Salvatore Bongarzone et al., Nuclear Medicine and Biology, 2020
A sufficient dietary intake of the vitamin niacin is essential for normal cellular function. Niacin is transported into the cells by the monocarboxylate transporters: sodium-dependent monocarboxylate transporter (SMCT1 and SMCT2) and monocarboxylate transporter (MCT1). Despite the importance of niacin in biological systems, surprisingly, its in vivo biodistribution and trafficking in living organisms has not been reported. The availability of niacin radiolabelled with the short-lived positron emitting radionuclide carbon-11 ([11C]niacin) would enable the quantitative in vivo study of this endogenous micronutrient trafficking using in vivo PET molecular imaging.
Authors described the efficient preparation of [11C]niacin as PET imaging agent for probing the trafficking of nutrient demand in healthy rodents by intravenous and oral administration, providing a translatable technique to enable the future exploration of niacin trafficking in humans and to assess its application as a research tool for metabolic disorders (dyslipidaemia) and cancer.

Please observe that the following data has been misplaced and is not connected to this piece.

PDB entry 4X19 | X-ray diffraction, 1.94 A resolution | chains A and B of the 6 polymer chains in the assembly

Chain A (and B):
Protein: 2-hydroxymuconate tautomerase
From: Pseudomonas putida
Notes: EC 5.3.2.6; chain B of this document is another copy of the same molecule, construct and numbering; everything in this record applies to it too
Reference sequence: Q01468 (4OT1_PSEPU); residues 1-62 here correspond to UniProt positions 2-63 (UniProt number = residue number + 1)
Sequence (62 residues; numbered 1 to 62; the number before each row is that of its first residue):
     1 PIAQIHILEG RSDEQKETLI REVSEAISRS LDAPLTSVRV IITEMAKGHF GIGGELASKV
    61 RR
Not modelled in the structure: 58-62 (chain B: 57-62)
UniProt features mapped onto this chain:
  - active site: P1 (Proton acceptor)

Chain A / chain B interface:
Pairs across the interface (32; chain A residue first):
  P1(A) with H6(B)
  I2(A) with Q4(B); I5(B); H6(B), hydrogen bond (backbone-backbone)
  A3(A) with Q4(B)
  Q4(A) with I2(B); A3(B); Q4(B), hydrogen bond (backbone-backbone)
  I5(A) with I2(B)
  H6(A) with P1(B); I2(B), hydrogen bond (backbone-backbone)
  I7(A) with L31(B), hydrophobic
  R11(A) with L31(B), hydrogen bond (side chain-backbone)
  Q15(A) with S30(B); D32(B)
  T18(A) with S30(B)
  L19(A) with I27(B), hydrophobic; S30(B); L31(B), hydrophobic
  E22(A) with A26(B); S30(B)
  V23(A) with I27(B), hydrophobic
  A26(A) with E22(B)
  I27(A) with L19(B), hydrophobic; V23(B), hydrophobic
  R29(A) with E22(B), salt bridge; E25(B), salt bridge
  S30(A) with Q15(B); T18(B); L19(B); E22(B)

Results from nanoScan PET/CT
PET images of mice receiving [11C]niacin IV. Maximum intensity projections of PET images from: no-niacin-added mice at 0–2.5 min and 1020 min (group A1, A–B, vehicle IV), niacin-challenged mice at 0–2.5 min and 10–20 min (group A3, C-D, niacin IV), AZD3965-challenged mice at 0–2.5 min and 10–20 min (group A4, E–F, AZD3965 IV). Radioactivity of 2.5 ± 0.3 MBq was injected into mice for dynamic PET/CT imaging. PET images are displayed according to the intensity scale for tracer activity, from white (highest), through red (intermediate) to purple (lowest)
PET images of mice receiving [11C]niacin OG. Maximum intensity projections of PET images from mice receiving NCA [11C]niacin (upper row, group B1, vehicle OG) and CA [11C]niacin (lower row, group B2, niacin OG) at 0–3 min (A and D), 5–10 min (B and E) and 60–80 min (C and F) after start of PET imaging. Radioactivity of 3.2 ± 0.7 MBq was administered into mice for dynamic PET/CT imaging. PET images are displayed according to the intensity scale for tracer activity, from white (highest), through red (intermediate) to purple (lowest)
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